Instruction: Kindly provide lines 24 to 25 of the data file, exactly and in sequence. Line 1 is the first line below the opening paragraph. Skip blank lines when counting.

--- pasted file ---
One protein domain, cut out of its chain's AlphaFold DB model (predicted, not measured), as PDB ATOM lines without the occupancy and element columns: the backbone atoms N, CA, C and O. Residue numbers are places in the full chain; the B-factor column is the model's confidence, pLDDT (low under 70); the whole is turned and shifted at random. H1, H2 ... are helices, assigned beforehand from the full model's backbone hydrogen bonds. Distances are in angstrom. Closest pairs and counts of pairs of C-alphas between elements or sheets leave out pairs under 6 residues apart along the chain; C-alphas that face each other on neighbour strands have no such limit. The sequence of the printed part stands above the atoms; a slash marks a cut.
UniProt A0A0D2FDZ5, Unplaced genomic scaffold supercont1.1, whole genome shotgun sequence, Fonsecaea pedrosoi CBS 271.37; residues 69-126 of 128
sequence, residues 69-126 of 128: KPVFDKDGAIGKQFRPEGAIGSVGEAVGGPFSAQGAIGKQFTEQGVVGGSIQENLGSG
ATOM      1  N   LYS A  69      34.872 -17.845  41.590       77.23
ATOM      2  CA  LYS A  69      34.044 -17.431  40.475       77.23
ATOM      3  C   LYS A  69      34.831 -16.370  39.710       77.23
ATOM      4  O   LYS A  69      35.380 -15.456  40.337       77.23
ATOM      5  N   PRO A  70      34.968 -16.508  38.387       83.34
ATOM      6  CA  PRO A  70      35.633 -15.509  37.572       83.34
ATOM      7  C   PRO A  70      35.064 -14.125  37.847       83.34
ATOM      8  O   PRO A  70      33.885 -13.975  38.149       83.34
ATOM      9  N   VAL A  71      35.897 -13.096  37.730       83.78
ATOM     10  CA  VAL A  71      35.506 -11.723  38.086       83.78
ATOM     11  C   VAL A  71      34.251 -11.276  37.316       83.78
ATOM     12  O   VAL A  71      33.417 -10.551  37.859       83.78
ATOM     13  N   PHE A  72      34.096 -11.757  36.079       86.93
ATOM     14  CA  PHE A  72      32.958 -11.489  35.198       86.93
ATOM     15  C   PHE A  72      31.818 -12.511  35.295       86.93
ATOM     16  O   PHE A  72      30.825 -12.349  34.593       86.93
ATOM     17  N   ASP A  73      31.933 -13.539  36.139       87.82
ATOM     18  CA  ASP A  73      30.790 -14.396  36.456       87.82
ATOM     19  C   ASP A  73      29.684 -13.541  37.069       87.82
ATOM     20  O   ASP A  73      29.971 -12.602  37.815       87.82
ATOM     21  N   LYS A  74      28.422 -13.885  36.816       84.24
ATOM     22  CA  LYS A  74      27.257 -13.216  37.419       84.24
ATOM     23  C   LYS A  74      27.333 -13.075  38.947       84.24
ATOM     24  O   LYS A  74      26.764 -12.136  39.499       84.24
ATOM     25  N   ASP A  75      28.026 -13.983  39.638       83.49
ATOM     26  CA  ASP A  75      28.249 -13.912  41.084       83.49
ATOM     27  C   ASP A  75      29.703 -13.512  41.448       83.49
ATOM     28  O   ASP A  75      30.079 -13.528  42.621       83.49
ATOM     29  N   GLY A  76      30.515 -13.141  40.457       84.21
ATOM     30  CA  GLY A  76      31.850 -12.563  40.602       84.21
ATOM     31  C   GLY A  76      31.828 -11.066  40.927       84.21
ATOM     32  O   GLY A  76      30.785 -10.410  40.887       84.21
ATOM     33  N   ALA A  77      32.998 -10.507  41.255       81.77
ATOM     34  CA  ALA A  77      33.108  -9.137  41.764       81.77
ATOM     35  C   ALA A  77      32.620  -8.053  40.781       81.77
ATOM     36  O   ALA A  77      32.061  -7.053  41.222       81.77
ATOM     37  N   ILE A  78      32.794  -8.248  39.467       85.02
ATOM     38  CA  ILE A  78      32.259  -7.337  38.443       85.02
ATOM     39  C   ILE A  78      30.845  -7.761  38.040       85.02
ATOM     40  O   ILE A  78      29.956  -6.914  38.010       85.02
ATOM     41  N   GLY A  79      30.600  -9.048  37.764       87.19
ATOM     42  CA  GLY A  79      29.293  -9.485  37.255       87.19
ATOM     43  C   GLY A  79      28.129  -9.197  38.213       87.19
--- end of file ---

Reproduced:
ATOM     22  CA  LYS A  74      27.257 -13.216  37.419       84.24
ATOM     23  C   LYS A  74      27.333 -13.075  38.947       84.24